Have companies exchanged information and strategies, or has it been pretty much ‘every man for himself’ in these difficult times?
We keep in regular contact with our distribution / dealer network which helps us understand the challenges they face. However, we don’t share information with similar manufacturers.
Have the restrictions meant that Marshall has held back on releasing new product, or have you simply released new equipment to the proposed time schedules you would have used anyway?
Like most businesses we have been affected by delays with the supply of parts and, at the beginning of 2020, we closed our factory in Milton Keynes. Product demand versus UK production capacity still continues to impact on us. Also, with NAMM 2021 being cancelled, we had to rethink some of our launch dates as this is a main show for us and where we tend to showcase/launch our products. So, in answer to your question, yes restrictions have held us back with launching new products this year.
The general mood among the musicians’ community is that a return to ‘normal life’ for gigs and festivals is coming – would you agree with that assessment?
I hope for a return to gigs and festivals through mass testing and can clearly foresee a massive resurgence in the demand for live performances once restrictions lift. There may be a possible return to more intimate acoustic gigs with musicians also desperate to get back into rehearsal rooms. However, it is still early days as we all wait to see what the virus will do next.
What’s the biggest lesson you can take forward from the last year?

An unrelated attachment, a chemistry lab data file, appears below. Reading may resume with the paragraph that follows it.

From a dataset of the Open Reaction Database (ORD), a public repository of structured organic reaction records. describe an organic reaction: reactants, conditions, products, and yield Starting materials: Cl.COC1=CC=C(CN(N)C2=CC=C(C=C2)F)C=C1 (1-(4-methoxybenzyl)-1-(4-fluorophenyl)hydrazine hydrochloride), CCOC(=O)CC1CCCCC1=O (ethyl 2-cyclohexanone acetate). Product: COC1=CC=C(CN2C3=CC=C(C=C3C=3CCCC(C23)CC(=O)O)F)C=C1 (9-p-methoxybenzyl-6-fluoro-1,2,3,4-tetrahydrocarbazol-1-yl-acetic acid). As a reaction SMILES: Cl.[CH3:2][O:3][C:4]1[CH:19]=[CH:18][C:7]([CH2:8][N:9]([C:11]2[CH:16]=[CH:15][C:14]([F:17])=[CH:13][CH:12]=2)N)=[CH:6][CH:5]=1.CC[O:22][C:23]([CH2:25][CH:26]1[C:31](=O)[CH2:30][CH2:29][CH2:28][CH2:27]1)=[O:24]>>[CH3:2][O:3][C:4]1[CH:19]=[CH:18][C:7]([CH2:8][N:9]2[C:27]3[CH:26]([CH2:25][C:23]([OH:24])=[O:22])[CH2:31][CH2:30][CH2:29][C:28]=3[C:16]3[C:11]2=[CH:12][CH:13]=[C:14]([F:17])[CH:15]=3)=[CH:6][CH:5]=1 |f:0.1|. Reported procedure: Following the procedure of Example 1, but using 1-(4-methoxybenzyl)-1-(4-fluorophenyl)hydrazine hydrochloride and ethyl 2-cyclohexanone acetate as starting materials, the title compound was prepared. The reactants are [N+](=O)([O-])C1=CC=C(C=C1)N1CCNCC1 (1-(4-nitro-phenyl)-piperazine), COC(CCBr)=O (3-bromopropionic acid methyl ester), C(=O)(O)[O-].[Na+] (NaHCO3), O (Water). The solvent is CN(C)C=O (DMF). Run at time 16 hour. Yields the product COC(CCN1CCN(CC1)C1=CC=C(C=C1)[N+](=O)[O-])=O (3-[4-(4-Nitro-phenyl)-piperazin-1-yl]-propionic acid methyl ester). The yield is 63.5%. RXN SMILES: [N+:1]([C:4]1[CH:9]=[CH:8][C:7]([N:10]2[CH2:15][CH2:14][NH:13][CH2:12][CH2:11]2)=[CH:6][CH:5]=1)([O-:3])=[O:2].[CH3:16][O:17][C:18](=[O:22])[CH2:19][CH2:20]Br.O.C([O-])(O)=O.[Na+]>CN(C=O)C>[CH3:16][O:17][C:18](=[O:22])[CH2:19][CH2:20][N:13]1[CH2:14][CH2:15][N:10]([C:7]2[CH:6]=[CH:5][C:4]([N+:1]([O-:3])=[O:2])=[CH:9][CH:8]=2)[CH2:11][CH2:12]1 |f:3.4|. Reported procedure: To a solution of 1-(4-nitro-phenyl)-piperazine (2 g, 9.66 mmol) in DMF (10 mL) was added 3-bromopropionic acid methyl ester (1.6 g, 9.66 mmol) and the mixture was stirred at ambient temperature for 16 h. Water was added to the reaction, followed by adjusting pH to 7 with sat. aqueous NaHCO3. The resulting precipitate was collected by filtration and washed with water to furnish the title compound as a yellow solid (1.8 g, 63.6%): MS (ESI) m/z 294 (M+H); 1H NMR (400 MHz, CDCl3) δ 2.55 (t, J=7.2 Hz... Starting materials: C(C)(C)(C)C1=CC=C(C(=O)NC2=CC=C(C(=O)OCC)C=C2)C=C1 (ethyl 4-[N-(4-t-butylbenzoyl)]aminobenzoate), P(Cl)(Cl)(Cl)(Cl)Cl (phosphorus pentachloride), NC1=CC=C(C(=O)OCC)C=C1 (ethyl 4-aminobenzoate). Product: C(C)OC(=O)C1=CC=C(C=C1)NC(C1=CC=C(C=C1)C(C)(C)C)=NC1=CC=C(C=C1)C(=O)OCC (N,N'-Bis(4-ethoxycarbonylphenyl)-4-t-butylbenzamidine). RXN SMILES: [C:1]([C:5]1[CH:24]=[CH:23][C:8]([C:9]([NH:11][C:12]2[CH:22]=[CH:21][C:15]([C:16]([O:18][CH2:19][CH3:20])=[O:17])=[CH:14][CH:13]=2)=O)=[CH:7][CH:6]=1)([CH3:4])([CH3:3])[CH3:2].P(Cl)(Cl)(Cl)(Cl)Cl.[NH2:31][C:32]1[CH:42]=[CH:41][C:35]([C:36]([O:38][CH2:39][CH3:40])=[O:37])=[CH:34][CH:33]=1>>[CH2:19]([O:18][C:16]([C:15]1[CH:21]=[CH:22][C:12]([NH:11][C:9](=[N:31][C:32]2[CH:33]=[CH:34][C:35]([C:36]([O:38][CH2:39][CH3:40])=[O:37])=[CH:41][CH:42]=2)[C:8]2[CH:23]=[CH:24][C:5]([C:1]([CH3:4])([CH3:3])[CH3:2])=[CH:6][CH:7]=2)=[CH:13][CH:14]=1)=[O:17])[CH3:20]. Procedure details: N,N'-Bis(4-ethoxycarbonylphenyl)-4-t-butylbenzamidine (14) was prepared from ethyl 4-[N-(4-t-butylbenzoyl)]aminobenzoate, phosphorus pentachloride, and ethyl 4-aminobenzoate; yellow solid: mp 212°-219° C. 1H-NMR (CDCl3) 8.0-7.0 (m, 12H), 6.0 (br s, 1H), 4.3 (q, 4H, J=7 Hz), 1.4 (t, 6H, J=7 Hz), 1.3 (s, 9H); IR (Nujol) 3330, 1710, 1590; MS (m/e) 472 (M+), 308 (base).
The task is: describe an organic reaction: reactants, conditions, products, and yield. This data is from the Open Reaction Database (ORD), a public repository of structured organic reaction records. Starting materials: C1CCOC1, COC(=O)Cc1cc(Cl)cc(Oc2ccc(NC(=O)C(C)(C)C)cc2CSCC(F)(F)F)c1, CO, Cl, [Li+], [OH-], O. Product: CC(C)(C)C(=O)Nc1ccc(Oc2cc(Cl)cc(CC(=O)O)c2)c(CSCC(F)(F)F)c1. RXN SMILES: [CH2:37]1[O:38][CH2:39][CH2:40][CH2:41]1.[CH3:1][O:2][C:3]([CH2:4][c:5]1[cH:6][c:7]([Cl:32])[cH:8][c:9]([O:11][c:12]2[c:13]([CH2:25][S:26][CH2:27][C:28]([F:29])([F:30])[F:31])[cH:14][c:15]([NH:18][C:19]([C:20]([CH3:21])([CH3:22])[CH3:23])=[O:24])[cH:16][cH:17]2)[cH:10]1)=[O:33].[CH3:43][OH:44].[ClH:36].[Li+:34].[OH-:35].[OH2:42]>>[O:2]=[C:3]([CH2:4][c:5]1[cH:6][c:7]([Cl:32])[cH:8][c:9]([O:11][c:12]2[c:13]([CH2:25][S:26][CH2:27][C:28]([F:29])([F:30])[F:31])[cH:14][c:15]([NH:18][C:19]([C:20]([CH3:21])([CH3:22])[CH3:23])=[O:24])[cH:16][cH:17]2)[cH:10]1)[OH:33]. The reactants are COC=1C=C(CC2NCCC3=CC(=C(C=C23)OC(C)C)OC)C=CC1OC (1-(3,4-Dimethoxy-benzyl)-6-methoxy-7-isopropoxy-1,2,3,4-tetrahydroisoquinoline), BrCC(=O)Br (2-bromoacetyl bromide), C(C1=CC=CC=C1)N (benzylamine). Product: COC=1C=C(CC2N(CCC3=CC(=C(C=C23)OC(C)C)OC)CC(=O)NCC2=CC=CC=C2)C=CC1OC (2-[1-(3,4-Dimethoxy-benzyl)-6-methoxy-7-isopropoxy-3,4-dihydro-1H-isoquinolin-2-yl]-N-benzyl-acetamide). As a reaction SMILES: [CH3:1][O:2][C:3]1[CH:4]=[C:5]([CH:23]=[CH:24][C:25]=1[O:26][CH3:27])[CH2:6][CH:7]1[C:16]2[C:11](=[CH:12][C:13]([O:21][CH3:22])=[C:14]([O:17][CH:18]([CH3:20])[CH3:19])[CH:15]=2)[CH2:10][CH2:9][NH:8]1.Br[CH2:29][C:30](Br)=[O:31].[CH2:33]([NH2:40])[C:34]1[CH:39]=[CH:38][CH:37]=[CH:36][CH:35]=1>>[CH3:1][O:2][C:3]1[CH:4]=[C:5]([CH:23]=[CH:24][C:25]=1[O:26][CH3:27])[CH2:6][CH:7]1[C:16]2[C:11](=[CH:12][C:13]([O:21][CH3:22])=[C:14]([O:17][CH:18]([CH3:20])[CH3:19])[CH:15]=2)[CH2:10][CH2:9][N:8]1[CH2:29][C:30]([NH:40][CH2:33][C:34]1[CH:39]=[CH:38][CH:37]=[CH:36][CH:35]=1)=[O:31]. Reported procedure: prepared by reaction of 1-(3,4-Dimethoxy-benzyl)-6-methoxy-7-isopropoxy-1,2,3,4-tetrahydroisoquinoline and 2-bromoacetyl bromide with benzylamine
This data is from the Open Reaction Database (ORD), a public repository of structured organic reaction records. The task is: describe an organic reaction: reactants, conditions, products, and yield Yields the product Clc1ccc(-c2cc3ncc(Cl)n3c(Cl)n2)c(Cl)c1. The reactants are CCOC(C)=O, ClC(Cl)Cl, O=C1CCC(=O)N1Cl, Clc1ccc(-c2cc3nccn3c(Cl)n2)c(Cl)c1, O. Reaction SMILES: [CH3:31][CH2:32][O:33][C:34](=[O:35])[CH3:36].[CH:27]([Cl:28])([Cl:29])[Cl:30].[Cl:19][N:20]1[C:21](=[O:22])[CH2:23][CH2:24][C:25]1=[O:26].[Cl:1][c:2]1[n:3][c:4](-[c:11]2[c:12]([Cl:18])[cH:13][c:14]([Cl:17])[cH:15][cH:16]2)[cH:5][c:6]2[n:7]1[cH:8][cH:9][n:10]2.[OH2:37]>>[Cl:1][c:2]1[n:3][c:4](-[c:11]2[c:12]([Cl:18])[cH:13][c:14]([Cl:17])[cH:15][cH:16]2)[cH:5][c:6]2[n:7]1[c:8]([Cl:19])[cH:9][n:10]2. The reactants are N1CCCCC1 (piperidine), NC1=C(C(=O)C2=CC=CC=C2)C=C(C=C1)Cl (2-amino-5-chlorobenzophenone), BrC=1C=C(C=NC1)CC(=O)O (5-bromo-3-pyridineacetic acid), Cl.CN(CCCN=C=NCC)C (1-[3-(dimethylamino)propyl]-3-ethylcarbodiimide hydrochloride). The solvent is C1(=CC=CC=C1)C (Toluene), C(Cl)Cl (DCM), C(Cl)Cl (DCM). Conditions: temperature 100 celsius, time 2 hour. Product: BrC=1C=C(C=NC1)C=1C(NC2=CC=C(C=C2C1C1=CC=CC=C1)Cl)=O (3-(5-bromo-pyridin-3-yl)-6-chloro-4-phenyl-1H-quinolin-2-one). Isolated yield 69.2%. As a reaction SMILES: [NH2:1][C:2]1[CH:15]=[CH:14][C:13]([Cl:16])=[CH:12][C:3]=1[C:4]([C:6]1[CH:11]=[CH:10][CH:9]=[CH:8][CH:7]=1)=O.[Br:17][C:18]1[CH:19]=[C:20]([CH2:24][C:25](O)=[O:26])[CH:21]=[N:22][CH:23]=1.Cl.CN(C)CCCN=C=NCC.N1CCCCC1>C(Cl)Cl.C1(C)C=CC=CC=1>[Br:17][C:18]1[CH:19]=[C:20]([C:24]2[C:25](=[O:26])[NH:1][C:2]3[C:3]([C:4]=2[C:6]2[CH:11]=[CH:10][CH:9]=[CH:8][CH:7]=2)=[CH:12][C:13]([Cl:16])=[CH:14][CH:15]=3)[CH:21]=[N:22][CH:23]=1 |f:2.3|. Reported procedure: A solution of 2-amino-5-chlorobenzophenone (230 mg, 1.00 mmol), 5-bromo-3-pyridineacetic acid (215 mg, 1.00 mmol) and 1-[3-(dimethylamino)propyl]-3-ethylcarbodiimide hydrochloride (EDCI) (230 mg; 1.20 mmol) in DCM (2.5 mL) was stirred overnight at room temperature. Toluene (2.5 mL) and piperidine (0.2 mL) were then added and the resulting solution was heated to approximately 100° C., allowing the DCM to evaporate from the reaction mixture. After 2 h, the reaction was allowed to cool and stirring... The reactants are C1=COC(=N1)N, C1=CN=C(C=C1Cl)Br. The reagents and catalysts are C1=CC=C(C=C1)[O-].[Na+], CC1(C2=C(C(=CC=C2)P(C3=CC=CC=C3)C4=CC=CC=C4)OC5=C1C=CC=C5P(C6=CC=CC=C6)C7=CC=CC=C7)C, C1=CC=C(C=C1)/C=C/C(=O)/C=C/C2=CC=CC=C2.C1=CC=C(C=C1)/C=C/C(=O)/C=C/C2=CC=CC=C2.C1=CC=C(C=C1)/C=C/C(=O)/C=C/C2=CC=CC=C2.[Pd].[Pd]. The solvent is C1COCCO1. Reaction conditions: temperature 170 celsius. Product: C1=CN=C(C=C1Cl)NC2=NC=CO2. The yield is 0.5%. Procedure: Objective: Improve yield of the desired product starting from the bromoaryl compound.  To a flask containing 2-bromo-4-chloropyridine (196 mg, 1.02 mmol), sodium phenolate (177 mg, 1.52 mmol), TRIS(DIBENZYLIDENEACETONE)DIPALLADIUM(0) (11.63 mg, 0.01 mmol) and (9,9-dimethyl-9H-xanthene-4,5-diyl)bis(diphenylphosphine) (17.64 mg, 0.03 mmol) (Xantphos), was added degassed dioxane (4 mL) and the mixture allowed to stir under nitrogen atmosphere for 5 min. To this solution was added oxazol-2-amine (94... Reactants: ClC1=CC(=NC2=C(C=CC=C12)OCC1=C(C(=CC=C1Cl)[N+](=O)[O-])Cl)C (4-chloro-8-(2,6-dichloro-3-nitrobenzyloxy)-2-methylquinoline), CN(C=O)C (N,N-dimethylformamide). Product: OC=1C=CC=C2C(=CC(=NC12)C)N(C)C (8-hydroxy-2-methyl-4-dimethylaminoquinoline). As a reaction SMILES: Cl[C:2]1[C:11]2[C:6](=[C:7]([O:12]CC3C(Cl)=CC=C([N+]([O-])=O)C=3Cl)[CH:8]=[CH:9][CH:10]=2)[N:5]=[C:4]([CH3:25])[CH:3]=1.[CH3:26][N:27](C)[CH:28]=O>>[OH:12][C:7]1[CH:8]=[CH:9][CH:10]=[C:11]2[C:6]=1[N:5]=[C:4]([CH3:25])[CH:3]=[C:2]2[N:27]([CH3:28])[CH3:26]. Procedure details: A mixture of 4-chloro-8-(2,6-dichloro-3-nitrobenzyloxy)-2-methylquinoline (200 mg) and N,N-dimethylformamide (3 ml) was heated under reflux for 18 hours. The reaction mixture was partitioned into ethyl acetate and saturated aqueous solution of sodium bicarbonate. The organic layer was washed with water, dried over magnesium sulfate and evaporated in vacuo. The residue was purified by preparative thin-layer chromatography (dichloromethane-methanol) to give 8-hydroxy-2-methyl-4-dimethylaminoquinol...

Historically the ‘hobby’ players have been the hardest customer to obtain but the enforced tedium of the lockdown has given us a huge opportunity to try and capture and grow this type of customer. We can be flexible and tailor our products for a new type of buyer. The pandemic has taught us that our industry is unique and I would never have predicted at the start of 2020 that sales would increase, not decrease. The massive team effort from all Marshall staff has hugely contributed to our success during the pandemic.
What can we look forward to from Marshall in the near future?
It is our 60th anniversary coming up next year and we have a range of new products due to launch during NAMM 2022 which the team here are very excited about, together with more Marshall Live events planned for 2022.
A range of specials based on our hugely successful Studio range is also in the pipeline for 2022
Has Marshall re-aligned its advertising to attract a specific customer base that has, in effect, been created by the Covid restrictions – musicians who now find themselves with a lot of downtime at home, and maybe thinking about updating some gear, or even starting to buy with a view to enjoying some home-based music?
Marshall’s key messaging has continued to focus on musicians and their playing, including the benefits of playing, education for players looking to start out and tips for those who have been playing a long time. These have not changed during Covid restrictions as we believe that music has always and will continue to play an integral role in people’s lives. Our focus over the next year will be supporting live music, from independent venues to festivals particularly at a grass roots level, as this part of the industry has been hit so hard this last year.